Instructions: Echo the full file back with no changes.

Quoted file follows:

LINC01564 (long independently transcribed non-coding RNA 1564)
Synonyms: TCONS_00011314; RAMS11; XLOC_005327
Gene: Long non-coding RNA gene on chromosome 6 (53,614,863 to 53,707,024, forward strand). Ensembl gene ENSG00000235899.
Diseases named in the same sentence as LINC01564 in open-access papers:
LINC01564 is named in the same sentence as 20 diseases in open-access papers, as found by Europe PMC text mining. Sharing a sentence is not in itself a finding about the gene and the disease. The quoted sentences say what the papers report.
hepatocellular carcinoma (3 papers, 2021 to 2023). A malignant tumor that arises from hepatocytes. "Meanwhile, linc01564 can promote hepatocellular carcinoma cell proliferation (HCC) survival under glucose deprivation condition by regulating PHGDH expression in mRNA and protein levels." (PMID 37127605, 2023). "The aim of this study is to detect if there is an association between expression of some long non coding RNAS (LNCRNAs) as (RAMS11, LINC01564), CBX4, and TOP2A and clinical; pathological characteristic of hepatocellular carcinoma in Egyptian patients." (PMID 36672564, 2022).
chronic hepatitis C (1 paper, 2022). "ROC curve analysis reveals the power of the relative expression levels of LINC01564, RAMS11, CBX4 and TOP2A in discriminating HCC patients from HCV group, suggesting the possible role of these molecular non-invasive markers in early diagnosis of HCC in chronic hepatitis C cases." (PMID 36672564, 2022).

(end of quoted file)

LINC01564 (long independently transcribed non-coding RNA 1564)
Synonyms: TCONS_00011314; RAMS11; XLOC_005327
Gene: Long non-coding RNA gene on chromosome 6 (53,614,863 to 53,707,024, forward strand). Ensembl gene ENSG00000235899.
Diseases named in the same sentence as LINC01564 in open-access papers:
LINC01564 is named in the same sentence as 20 diseases in open-access papers, as found by Europe PMC text mining. Sharing a sentence is not in itself a finding about the gene and the disease. The quoted sentences say what the papers report.
hepatocellular carcinoma (3 papers, 2021 to 2023). A malignant tumor that arises from hepatocytes. "Meanwhile, linc01564 can promote hepatocellular carcinoma cell proliferation (HCC) survival under glucose deprivation condition by regulating PHGDH expression in mRNA and protein levels." (PMID 37127605, 2023). "The aim of this study is to detect if there is an association between expression of some long non coding RNAS (LNCRNAs) as (RAMS11, LINC01564), CBX4, and TOP2A and clinical; pathological characteristic of hepatocellular carcinoma in Egyptian patients." (PMID 36672564, 2022).
chronic hepatitis C (1 paper, 2022). "ROC curve analysis reveals the power of the relative expression levels of LINC01564, RAMS11, CBX4 and TOP2A in discriminating HCC patients from HCV group, suggesting the possible role of these molecular non-invasive markers in early diagnosis of HCC in chronic hepatitis C cases." (PMID 36672564, 2022).